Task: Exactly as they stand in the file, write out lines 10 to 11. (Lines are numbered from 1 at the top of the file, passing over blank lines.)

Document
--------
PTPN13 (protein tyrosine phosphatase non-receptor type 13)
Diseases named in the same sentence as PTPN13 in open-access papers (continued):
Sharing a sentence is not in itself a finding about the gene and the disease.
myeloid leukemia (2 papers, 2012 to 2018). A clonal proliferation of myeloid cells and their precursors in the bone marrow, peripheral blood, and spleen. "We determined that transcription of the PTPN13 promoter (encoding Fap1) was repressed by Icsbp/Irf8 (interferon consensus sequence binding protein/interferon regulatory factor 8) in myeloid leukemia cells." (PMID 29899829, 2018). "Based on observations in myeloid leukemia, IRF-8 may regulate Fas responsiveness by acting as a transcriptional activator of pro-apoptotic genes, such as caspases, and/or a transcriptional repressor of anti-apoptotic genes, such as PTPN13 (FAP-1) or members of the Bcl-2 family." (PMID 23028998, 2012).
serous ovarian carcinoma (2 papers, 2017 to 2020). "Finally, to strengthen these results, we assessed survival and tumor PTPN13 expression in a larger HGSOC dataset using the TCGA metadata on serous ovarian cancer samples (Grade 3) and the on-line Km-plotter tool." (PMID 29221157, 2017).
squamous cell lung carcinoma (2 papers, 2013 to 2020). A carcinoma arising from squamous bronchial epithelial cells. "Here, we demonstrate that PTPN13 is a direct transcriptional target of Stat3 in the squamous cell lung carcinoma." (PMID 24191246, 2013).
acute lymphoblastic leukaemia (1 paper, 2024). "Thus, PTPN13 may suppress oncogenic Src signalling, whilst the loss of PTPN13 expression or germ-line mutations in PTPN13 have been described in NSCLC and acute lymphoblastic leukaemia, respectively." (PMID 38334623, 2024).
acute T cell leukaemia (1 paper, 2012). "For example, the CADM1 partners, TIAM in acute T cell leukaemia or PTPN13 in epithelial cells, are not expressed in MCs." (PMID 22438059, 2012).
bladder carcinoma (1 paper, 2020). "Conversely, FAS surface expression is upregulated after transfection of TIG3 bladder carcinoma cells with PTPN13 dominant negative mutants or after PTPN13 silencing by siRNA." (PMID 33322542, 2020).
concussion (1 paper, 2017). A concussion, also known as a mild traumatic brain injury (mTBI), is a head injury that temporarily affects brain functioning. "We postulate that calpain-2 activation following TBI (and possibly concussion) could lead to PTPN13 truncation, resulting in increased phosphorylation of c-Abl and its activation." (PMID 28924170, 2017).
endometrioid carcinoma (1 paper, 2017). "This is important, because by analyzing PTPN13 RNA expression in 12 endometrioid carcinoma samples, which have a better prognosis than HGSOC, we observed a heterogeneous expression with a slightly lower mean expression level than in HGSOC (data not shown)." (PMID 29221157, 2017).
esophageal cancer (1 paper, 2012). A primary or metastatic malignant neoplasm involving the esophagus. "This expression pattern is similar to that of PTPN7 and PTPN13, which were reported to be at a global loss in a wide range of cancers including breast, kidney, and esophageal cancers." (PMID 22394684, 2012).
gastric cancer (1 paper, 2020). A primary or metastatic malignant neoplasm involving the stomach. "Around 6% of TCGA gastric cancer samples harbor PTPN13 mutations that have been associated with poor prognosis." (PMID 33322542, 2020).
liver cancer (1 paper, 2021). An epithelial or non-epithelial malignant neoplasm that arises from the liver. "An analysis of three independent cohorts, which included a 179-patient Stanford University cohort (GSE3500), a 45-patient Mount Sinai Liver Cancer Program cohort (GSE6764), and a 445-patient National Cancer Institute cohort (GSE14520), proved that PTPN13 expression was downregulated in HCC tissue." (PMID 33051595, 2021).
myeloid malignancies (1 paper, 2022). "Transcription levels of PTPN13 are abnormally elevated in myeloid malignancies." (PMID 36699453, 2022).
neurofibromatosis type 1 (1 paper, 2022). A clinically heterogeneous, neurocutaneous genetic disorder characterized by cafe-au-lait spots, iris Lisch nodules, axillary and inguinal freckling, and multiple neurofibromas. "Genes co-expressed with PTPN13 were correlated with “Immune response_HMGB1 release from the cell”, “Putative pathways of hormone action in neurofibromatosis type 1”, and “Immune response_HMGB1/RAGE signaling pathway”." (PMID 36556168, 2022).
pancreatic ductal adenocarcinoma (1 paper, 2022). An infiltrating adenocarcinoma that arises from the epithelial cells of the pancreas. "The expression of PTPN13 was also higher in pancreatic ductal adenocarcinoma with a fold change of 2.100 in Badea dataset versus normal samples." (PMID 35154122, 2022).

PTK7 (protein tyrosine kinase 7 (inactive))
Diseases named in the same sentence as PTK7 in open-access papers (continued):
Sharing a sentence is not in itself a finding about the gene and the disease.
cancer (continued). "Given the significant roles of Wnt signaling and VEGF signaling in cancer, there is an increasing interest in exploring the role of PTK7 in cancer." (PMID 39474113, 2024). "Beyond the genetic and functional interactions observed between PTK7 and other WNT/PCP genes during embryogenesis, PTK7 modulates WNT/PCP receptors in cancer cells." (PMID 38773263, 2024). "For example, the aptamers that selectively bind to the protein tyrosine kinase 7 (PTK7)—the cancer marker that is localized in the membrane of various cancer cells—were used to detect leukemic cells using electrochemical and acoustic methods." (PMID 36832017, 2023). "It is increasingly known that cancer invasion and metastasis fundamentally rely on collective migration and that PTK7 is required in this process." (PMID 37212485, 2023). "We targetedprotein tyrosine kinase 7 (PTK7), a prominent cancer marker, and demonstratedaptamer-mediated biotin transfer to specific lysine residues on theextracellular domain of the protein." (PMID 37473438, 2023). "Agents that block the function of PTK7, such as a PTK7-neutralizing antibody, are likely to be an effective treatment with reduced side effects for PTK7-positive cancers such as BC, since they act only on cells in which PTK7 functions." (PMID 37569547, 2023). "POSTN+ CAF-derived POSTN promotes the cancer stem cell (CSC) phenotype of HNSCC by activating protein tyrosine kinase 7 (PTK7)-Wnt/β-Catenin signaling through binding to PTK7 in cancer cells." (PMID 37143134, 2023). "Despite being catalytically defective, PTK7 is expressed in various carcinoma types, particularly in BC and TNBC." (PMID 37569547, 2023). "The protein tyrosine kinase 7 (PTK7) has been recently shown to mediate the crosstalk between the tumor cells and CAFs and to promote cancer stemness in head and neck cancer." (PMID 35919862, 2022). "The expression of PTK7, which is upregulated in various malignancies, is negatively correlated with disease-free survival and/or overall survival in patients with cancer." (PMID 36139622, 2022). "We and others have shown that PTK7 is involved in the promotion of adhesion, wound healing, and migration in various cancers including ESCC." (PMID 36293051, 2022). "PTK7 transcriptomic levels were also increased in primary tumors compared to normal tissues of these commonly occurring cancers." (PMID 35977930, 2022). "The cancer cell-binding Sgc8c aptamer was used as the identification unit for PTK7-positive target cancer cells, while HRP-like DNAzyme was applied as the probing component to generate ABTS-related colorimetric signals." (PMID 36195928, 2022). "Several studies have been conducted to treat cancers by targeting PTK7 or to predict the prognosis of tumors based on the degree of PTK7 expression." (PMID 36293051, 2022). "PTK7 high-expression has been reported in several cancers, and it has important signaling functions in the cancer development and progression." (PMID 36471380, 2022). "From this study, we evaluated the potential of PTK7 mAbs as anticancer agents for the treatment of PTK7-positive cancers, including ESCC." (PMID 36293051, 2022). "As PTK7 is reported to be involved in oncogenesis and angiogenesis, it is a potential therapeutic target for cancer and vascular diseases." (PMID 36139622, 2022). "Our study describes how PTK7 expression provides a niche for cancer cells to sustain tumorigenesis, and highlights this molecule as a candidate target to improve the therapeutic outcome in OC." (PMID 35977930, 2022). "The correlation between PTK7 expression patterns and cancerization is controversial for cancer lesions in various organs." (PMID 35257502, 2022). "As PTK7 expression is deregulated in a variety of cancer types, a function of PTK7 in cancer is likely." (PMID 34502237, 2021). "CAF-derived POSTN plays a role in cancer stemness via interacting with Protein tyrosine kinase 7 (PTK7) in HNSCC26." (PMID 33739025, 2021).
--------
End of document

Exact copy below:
concussion (1 paper, 2017). A concussion, also known as a mild traumatic brain injury (mTBI), is a head injury that temporarily affects brain functioning. "We postulate that calpain-2 activation following TBI (and possibly concussion) could lead to PTPN13 truncation, resulting in increased phosphorylation of c-Abl and its activation." (PMID 28924170, 2017).
endometrioid carcinoma (1 paper, 2017). "This is important, because by analyzing PTPN13 RNA expression in 12 endometrioid carcinoma samples, which have a better prognosis than HGSOC, we observed a heterogeneous expression with a slightly lower mean expression level than in HGSOC (data not shown)." (PMID 29221157, 2017).